Testing Is Key To Keeping COVID-19 Outbreaks At Bay – But Resources Aren’t Always Where They Are Needed
News outlets also report on how people are following the coronavirus epidemic through online tools such as the one offered by Johns Hopkins, and on Britain's missteps in testing and tracing the virus.
Is Your State Doing Enough Coronavirus Testing To Suppress Its Outbreak?
The coronavirus keeps spreading around the United States. New hot spots are emerging and heating up by the day. The death toll keeps mounting. So how can the U.S. beat back the relentless onslaught of this deadly virus? Public health experts agree one powerful weapon is something that's gotten a lot of attention, but apparently still needs a lot more: Testing. (Stein, 6/30)
The New York Times:
Does Your Local Doctor Have A Coronavirus Test For You?
Back in March, after President Trump declared the coronavirus a national emergency, doctors felt ill-equipped to diagnose their patients or counsel them on treatment and prevention. Three months later, testing numbers are up. But primary care physicians — the doctors that many turn to first when their health declines — are not always equipped to check their patients for the pathogen. And community testing sites have not been evenly distributed, snubbing some populations most vulnerable to the ill effects of the virus. Many Americans hoping to get tested are not even sure where to start looking. (Wu, 6/29)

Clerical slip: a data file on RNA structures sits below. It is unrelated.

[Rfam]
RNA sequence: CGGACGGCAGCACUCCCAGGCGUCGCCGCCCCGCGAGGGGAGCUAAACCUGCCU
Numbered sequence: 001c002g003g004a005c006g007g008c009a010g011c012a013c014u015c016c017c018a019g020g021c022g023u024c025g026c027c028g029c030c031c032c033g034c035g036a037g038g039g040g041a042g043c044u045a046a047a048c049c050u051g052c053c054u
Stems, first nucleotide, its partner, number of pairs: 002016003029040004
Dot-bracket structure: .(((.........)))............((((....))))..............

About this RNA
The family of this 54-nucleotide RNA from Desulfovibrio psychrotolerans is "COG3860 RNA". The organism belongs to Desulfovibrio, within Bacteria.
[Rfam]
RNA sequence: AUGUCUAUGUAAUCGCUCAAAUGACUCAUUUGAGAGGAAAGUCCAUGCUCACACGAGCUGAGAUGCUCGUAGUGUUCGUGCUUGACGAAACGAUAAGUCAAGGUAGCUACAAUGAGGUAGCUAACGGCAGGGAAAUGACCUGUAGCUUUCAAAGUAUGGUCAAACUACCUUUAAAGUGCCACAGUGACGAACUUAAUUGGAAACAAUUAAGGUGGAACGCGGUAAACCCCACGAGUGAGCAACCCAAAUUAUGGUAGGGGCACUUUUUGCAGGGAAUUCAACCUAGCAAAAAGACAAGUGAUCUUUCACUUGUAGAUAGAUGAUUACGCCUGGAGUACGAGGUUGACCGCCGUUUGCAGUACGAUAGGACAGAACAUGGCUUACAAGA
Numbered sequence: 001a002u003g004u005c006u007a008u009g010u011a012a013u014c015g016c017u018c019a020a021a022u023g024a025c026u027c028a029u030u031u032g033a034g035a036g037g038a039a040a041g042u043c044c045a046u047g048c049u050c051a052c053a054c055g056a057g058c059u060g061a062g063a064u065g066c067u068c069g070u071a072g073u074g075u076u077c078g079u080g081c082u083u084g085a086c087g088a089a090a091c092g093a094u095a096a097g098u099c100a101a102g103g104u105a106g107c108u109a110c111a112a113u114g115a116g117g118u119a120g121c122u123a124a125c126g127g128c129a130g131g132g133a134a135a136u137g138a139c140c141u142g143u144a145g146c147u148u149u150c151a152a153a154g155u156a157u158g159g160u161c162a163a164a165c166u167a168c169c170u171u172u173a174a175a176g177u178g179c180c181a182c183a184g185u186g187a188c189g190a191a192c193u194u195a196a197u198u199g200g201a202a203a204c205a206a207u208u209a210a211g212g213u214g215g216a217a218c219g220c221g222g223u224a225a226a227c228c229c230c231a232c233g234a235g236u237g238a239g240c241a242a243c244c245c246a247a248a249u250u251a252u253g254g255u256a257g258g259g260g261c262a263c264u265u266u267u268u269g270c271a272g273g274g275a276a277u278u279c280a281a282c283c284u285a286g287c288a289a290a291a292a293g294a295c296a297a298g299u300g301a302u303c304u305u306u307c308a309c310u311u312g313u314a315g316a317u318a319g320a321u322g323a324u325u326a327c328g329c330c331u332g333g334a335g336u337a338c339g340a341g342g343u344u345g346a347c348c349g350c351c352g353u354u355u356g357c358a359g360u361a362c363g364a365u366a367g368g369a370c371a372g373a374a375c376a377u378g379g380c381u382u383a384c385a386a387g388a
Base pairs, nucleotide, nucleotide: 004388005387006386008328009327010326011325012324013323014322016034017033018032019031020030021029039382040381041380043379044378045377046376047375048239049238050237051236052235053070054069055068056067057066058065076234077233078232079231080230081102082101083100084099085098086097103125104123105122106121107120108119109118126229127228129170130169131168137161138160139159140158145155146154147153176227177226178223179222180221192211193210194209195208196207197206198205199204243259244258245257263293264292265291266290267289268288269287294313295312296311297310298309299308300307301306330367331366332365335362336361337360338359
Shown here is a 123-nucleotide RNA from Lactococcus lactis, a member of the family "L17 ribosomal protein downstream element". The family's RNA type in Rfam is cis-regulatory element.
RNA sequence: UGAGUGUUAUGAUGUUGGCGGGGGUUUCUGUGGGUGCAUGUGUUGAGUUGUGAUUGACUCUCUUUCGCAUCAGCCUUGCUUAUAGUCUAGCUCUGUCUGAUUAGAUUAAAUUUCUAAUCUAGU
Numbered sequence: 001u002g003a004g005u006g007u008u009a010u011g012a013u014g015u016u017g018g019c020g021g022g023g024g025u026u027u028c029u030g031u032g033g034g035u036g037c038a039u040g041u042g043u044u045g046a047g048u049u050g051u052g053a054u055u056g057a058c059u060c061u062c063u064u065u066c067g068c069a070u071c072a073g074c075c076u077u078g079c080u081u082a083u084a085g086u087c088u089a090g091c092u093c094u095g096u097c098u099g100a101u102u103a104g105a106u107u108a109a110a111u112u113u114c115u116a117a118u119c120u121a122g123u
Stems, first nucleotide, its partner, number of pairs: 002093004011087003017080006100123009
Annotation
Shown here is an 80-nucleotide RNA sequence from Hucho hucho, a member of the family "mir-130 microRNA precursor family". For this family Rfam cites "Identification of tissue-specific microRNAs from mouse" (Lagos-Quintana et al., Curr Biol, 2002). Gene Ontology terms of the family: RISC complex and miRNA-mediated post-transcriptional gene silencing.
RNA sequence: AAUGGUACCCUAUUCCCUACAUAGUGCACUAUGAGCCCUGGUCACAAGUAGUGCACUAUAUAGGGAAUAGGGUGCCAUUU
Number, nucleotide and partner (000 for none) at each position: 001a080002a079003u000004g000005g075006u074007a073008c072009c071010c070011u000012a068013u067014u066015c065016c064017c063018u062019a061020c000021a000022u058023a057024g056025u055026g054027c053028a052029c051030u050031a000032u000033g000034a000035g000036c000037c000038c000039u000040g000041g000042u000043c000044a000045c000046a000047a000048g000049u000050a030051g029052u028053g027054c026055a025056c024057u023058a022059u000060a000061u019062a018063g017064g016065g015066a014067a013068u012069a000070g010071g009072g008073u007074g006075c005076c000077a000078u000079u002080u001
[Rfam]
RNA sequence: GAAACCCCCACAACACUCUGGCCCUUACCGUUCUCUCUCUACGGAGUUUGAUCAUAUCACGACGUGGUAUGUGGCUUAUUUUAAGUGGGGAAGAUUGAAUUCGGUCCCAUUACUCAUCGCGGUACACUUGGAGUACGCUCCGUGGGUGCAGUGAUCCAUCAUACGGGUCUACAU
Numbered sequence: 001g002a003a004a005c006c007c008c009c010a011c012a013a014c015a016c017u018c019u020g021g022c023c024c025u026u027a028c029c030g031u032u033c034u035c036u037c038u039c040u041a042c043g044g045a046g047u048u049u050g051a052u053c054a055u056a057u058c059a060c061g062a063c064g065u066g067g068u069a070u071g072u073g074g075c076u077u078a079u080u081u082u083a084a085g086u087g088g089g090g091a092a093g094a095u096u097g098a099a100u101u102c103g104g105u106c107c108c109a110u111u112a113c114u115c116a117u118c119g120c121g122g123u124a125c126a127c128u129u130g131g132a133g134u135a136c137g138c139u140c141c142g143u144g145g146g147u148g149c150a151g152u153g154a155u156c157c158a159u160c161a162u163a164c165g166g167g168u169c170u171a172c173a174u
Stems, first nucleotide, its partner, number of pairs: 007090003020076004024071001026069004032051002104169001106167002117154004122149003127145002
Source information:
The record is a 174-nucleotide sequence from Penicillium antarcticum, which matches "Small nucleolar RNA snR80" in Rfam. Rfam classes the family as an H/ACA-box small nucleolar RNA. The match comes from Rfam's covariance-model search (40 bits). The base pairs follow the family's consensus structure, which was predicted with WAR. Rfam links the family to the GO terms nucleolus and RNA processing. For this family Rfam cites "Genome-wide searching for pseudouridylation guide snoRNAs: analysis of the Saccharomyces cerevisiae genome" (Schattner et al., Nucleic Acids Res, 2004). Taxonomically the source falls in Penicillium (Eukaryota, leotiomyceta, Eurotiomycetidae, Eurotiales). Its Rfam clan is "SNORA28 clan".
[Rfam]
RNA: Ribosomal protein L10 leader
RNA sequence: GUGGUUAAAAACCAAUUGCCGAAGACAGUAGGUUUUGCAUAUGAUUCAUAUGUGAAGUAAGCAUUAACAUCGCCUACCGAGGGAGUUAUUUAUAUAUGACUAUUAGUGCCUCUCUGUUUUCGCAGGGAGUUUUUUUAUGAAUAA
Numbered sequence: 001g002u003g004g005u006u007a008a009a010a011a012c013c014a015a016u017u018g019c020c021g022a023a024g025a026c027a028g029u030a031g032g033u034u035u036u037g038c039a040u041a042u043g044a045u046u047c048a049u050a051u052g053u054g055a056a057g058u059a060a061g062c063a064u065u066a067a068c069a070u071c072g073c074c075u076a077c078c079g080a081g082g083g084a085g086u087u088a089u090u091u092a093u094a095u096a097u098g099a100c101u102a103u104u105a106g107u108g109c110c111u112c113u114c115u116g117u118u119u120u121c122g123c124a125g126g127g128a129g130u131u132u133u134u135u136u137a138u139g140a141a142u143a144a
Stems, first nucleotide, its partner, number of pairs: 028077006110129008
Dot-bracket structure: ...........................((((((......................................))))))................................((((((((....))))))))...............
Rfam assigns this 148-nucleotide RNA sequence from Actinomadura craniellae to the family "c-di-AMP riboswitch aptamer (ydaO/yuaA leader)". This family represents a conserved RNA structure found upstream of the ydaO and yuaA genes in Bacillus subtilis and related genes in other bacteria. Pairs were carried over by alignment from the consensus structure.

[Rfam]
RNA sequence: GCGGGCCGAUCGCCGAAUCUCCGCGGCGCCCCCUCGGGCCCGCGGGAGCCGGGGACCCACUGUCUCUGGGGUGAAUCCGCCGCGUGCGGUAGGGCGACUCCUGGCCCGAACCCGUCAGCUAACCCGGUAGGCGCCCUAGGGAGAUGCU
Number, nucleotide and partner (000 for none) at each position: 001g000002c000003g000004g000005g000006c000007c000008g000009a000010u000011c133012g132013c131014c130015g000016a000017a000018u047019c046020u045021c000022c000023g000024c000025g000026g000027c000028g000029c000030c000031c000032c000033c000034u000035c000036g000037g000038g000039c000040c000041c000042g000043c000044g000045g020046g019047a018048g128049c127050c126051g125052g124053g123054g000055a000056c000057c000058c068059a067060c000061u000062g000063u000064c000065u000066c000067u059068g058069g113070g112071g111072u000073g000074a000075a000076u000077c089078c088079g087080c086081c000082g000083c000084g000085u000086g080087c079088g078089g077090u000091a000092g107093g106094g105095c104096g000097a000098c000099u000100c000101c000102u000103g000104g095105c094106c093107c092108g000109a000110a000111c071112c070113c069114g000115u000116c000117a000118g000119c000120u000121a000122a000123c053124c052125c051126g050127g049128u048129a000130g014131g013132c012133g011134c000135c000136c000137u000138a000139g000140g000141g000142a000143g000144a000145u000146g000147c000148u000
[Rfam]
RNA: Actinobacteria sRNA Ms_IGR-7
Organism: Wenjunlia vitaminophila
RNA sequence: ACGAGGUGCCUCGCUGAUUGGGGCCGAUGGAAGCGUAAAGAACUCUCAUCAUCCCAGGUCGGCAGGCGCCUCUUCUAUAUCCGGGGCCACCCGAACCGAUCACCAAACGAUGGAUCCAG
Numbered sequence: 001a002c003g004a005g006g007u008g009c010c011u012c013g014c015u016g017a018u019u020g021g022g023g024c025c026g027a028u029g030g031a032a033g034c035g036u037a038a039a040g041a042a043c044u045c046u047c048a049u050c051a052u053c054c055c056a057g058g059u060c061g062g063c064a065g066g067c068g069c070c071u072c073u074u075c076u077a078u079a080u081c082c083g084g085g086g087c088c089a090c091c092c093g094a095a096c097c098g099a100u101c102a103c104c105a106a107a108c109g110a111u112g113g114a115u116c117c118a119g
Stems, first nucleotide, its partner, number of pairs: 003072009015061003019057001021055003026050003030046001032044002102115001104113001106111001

The New York Times:
Two Friends In Texas Were Tested For Coronavirus. One Bill Was $199. The Other? $6,408.
Before a camping and kayaking trip along the Texas Coast, Pam LeBlanc and Jimmy Harvey decided to get coronavirus tests. They wanted a bit more peace of mind before spending 13 days in close quarters along with three friends. The two got drive-through tests at Austin Emergency Center in Austin. (Kliff, 6/29)
In related news —
The Washington Post:
Millions Track The Pandemic On Johns Hopkins’s Dashboard. Those Who Built It Say Some Miss The Real Story
But even as data has jumped to the forefront of international discussions about the virus, the Johns Hopkins team wrestles with doubts about whether the numbers can truly capture the scope of the pandemic, and whether the public and policymakers are failing to absorb the big picture. They know what they are producing is not a high-resolution snapshot of the pandemic but a constantly shifting Etch a Sketch of the trail of covid-19, the disease caused by the virus. (Swenson, 6/29)
The Game Changer That Wasn't
As Britain’s COVID-19 infections soared in the spring, the government reached for what it hoped could be a game changer – a smartphone app that could automate some of the work of human contact tracers. The origin of the NHS COVID-19 App goes back to a meeting on March 7 when three Oxford scientists met experts at NHSX, the technical arm of the UK’s health service. The scientists presented an analysis that concluded manual contact tracing alone couldn’t control the epidemic. (Stecklow, 6/29)